In her introduction to this conversation on hormones, Sandra Bärnreuther conceives of hormones as a set of social relations rather than as things in and of themselves. Nayantara Sheoran Appleton supports this argument in her discussion of birth control pills. As a scientist, I could not agree more. I study plastic pollution, which involves industrial chemicals that either exist within or are attracted to plastics called endocrine-disrupting compounds (EDCs). EDCs include Bisphenol A (BPA) and Polychlorinated Biphenyls (PCBs), as well as hundreds of other pesticides, plasticizers, and industrial chemicals, most of which come to us through consumer goods. EDCs’ relation to bodies is not like that of poisons, which break down cellular functions, but like that of relatives that act akin to hormones. EDCs make things work in the body though similar mechanisms as, but in very different ways than, hormones that bodies produce.
The controversies that Appleton outlines when discussing contraceptive pills in terms of sex and gender, geography, and bodily control also crop up in scientific work on EDCs. EDCs impact the genetic materials being laid down during fetal development, and as many EDCs mimic estrogens, they also tend to disproportionately affect females. The case has also been made that EDCs affect people in different geographies unevenly. The World Health Organization’s “state of the science” report shows that diseases linked to EDCs such as endometrial, ovarian, testicular, and prostate cancer are higher in high-GDP nations flush with consumer goods that leach and offgas EDCs than in low-GDP nations, even when correcting for differential access to health care.
These geographic differences led an American colleague to ask me to partner on a project that compared rates of EDC exposure of populations in the northeastern United States to those of populations in Newfoundland and Labrador, in northeastern Canada where I live and work. Her hypothesis is that Newfoundlanders would be in a more “pristine” exposure state than residents of the northeastern United States, as Newfoundland is consistently ranked as one of the poorest provinces in Canada, has very little manufacturing activity, and is geographically remote.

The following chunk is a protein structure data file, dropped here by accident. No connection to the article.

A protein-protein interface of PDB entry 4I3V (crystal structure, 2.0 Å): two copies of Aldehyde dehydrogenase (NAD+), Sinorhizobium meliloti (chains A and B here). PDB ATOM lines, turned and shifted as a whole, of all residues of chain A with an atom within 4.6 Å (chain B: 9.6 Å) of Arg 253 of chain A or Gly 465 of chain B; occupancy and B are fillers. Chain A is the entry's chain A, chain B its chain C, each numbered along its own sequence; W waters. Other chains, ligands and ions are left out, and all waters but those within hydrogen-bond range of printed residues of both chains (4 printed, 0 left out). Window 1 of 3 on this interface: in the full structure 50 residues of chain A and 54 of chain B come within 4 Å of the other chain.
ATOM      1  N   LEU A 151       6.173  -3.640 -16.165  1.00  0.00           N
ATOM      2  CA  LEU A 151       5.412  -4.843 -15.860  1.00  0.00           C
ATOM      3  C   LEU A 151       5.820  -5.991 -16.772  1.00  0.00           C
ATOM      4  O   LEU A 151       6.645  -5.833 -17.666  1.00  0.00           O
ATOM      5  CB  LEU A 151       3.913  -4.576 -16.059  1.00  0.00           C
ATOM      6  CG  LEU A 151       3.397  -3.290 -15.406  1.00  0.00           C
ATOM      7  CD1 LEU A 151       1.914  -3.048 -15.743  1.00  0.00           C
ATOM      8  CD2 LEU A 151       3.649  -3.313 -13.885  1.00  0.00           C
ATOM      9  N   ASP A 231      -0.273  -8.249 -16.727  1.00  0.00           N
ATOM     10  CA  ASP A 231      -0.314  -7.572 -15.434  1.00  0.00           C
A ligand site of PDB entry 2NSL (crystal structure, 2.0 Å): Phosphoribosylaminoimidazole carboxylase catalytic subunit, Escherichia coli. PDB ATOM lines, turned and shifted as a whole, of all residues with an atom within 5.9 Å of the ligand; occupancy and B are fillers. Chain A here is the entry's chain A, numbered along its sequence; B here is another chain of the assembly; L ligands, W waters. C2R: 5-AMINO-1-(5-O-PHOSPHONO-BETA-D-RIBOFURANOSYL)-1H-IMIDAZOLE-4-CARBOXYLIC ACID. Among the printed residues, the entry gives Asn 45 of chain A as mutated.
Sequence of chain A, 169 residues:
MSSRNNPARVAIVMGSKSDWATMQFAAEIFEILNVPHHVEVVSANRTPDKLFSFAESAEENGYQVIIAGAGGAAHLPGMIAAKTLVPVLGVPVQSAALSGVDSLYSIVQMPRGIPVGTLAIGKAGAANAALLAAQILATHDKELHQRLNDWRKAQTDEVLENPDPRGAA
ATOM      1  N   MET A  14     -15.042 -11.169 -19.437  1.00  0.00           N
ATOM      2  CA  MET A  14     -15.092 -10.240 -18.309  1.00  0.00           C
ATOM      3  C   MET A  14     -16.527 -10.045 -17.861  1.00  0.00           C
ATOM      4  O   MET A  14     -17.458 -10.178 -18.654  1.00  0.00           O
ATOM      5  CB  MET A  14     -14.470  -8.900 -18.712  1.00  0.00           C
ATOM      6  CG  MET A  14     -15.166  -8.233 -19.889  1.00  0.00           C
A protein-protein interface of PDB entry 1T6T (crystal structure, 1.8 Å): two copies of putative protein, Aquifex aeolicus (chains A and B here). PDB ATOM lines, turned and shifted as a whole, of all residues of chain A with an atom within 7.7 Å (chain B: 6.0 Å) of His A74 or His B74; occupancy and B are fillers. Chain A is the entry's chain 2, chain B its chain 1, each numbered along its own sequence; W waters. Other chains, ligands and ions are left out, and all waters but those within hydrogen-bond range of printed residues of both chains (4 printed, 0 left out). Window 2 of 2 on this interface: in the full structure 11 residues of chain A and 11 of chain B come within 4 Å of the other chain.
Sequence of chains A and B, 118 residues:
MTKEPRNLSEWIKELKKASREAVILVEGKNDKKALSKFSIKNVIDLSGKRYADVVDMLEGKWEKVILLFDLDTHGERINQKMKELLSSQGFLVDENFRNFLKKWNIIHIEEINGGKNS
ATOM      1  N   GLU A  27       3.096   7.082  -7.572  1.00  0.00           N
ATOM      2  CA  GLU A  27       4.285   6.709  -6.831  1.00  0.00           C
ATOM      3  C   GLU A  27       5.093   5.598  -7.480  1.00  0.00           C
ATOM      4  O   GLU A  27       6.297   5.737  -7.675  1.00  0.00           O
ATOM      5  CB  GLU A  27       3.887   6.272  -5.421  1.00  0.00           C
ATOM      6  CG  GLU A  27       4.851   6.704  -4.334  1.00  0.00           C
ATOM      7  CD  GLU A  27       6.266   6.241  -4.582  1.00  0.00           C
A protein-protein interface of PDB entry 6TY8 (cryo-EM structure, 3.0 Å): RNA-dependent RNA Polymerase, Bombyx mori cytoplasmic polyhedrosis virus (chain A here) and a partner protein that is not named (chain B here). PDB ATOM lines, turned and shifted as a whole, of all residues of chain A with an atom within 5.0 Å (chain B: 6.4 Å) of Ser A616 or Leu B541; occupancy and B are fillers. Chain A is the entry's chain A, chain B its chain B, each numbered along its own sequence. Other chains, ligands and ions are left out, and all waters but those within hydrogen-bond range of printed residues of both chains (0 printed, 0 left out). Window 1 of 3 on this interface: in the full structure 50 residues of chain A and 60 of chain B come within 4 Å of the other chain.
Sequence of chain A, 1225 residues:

I brought this proposal to my introductory undergraduate statistics class last semester, a class in which most students are from Newfoundland and Labrador. “But what about the mines?” they asked. “And the methylmercury poisoning from damming on Lake Melville?” “And isn’t Labrador a hot spot for PCBs, and that’s why we can’t eat certain seal organs anymore?” Valid points. The “pristine” Arctic, after all, is one of the most contaminated areas on Earth—this because of a phenomenon called the Arctic Paradox, whereby global air currents push atmospheric and water-borne contaminants to the north. Arctic ecosystems are some of the most contaminated on Earth, particularly in terms of marine food webs, since many of the EDCs that make their way north can accumulate in animals and magnify up the food web (see Cone 2005). This means that people who rely on wild-caught food in the North carry some of the highest EDC body burdens in the world. Not so pristine after all.
My students and I set out to do our own study. There is a noninvasive way to monitor EDC exposure in a population: when a male fetus is exposed to EDCs that mimic estrogen, the ratio between the pointer finger (2D) and ring finger (4D) increases. People whose sex assigned at birth is female tend to have an average 2D:4D digit ratio of 1.00 mm. Those assigned male tend to have an average ratio of 0.98 mm. As male fetuses are exposed to estrogen mimics, the average 2D:4D ratio on their right hand increases to closer to 1.0mm. The phenomenon is called feminization (at least they did not call it hysteria). The final class project was to investigate whether the population of Newfoundland had been exposed to EDCs by scanning, measuring, and comparing a few hundred 2D:4D ratios of people who were carried to term in the region.